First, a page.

Science Matters: Polio I

Program Information

Series: A Moment in Time
Duration: 00:03:48
Year Produced: 2009
Description:

Summertime in the 1930s and 1940s was exciting for children out of school, but a time of fear as well. Parents were worried their children might contract polio.

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Transcript

Lead: Summertime in the 1930s and 1940s was exciting for children out of school, but a time of fear as well. Parents were worried their children might contract polio.

Intro: A Moment In Time with Dan Roberts.

Content: Poliomyelitis is a viral infection of the intestinal tract. Most cases of polio were mild--headache, fever, sore throat, and depression--with the patient usually recovered within three or four days. In fewer and more serious cases, the virus penetrates the stomach and intestinal tract, enters the lymphatic system, then the bloodstream, and then attacks the motor nerve cells of the spinal cord; if the nerve damage is severe, paralysis will result. Occurring most frequently in children, polio is also known as infantile paralysis.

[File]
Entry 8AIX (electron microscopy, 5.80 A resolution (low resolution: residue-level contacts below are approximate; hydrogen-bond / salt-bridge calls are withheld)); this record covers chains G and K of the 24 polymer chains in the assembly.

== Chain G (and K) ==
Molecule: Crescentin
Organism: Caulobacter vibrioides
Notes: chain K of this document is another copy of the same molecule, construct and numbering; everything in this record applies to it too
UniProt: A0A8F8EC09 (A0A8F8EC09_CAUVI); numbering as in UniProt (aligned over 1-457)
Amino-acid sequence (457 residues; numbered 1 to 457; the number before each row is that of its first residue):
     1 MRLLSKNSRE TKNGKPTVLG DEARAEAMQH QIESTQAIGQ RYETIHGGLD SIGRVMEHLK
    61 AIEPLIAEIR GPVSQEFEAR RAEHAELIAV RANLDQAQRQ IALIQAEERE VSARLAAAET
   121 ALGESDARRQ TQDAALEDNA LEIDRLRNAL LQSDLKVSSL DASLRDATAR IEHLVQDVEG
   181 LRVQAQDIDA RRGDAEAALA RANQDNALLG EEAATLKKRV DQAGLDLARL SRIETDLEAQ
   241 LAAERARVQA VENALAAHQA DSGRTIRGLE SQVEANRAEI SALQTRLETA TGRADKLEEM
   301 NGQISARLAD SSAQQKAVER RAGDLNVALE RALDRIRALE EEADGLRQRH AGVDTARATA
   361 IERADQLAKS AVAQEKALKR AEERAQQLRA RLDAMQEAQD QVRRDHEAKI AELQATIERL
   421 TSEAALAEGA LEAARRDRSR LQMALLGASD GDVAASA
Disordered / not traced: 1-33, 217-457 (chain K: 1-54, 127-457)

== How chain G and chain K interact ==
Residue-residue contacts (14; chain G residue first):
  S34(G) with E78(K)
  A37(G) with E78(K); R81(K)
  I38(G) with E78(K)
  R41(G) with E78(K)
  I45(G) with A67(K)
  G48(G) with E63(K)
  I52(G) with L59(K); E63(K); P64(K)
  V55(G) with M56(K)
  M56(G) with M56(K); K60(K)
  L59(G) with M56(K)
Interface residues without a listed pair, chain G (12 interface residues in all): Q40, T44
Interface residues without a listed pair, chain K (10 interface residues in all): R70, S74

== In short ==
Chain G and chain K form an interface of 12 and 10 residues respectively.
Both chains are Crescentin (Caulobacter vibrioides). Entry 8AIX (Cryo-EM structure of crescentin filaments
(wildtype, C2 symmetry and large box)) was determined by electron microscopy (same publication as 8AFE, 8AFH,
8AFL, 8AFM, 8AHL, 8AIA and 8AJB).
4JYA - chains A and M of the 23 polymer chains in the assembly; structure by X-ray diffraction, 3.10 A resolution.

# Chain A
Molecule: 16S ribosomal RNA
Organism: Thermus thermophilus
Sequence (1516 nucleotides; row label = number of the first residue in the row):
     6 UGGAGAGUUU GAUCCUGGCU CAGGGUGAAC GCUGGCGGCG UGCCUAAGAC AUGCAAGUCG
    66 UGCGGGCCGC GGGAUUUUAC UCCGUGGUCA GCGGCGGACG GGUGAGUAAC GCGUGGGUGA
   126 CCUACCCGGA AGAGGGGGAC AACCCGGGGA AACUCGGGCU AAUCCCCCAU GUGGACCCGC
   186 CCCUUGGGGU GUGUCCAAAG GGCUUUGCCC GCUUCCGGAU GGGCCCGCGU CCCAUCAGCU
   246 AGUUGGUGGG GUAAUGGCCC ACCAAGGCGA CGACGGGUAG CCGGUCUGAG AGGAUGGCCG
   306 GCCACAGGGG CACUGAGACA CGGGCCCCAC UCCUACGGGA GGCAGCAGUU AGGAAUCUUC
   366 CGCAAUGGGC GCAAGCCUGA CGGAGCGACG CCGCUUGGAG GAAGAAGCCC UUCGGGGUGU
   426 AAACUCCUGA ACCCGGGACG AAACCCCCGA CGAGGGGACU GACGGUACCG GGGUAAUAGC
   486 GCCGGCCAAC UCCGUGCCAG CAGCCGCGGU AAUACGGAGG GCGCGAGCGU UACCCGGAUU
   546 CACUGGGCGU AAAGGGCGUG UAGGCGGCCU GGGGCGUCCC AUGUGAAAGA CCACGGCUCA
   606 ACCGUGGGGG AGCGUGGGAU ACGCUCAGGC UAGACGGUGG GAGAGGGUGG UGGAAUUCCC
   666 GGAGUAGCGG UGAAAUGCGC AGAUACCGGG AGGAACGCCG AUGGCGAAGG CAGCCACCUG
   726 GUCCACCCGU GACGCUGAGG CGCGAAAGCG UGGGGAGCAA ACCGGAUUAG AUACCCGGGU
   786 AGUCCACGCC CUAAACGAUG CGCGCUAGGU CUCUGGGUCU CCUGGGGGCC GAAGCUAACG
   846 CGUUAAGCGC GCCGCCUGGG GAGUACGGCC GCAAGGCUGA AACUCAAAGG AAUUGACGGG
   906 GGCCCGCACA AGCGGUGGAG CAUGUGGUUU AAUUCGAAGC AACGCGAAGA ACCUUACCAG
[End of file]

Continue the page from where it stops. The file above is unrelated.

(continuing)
There is evidence that polio was known in Egyptian, Greek and Roman civilizations. However, it reached epidemic levels in the first half of the 20th century in developed countries. In the United States there were between 30,000-50,000 cases reported annually during the 1940s and early 1950s. Ironically, this epidemic was the result of improved sanitation, plumbing and personal hygiene. Though these helped arrest the spread of other diseases, they actually enhanced the danger of polio.

Prior to the modern era, most people lived in filth, exposed to the breeding grounds of many diseases. Because very young children were progressively living in relatively cleaner conditions they were not exposed to the polio virus, particularly found in fecal matter, and therefore did not acquire immunity through early exposure. Without acquired immunity early in life, a person became more susceptible when exposure occurred at a later age. This was the case of Franklin Delano Roosevelt who, in the prime of life in the early 1920s, was afflicted with poliomyelitis.

Next Time: America declares war on polio.

Research assistance by Ann Johnson. At the University of Richmond, this is Dan Roberts.